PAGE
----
From the Visitor Center, take a short walk to reach the biggest national monument located outside of Washington DC in the US, which is the George Rogers Clark Memorial. As you come closer to the monument, you will see 16 majestic granite columns standing around in a circle with a bronze statue of Clark inside. The memorial also has seven murals that showcase the story of the entire expedition. There are many other statues also in the park that honor the brave men of the war.

3. Lincoln Boyhood National Memorial Park

The Lincoln Boyhood National Memorial Park is another historically important national park in Indiana. Spread over 200 acres, the park is also known as the Lincoln Living Historical Farm. Located in Lincoln City, the park preserves the farm site where Abraham Lincoln grew up. He lived here from the age of 7 years till he turned 21. The park remains open throughout the year, and some of the highlights include the Lincoln living historical farm, a visit to Abraham Lincoln’s mother Nancy Lincoln’s grave, and numerous hiking trails.

If you are a history buff, this is the perfect place to visit to learn more about the life of Abraham Lincoln, one of the most famous presidents of the United States. You get to see the place where he spent the majority of his childhood and reached adulthood. Start your visit by visiting the Visitor Center, where you can see the park video on Lincoln’s early life. Nancy Hanks Lincoln, Abraham Lincoln’s mother, was also a famous figure in the history of America, and her grave is located at the Nancy Hanks Lincoln Gravesite in the Pioneer Cemetery inside the park. As you reach the Visitor Center, you will find five panels sculpted by famous artist E. H. Daniels that depict Lincoln’s life. The panels were chiseled with Indiana limestone.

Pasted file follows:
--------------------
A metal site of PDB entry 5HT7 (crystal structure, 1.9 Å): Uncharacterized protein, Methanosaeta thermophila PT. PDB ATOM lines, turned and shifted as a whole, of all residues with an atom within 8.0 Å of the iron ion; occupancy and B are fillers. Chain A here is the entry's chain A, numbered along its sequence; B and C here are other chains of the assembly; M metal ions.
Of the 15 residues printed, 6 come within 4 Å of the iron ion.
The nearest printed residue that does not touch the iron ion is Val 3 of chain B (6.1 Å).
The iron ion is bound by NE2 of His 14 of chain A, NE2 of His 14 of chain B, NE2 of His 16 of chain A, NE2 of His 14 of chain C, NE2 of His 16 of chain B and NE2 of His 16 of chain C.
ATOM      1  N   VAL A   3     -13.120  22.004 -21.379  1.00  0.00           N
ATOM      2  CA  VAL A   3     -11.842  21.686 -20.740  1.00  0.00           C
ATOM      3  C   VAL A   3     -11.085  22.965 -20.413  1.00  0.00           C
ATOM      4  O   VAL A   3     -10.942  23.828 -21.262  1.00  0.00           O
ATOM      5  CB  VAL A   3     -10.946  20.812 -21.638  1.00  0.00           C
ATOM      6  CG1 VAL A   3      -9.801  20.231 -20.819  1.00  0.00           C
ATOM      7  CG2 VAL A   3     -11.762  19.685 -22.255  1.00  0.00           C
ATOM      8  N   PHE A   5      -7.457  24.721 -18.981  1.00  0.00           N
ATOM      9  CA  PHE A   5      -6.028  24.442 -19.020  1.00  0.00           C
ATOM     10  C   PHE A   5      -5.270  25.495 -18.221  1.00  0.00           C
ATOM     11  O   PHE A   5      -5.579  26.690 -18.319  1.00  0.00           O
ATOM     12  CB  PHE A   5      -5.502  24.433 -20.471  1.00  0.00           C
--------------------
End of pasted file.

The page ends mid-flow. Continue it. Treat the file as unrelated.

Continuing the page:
The reason why Lincoln’s farm is known as the Lincoln Living Historical Farm is that it is still a working farm today. You can find crops being grown, cattle being managed, and many more things that go on a real farm happening here. Children find it an absolute joy to visit here to check out the many farm animals that live here. In fact, the park rangers who work at the work carry out the chores dressed in clothing from the 1820s era to complete the look and feel of the place. The farm remains open from mid-April to mid-September, but it may close earlier if the weather is bad.

Of course, the main focus at the Lincoln Boyhood National Memorial Park is the living historical farm, but you can also enjoy other activities here. You can check out Lincoln Spring, where the Lincoln family used to get their fresh water from. The park is also home to over two miles of hiking trails, the most popular one being the Boyhood Trail that connects the Living Historical Farm to the Pioneer Cemetery.

The second trail is the Trail of Twelve Stones, which loops back again to the Pioneer Cemetery and makes a wonderful short walk of about a mile.

The park slows down significantly in the winter months, but it still remains open, and you can visit it to see how the winter frost brings out a different, beautiful charm to the entire park. The park is a sight to behold no matter what the season.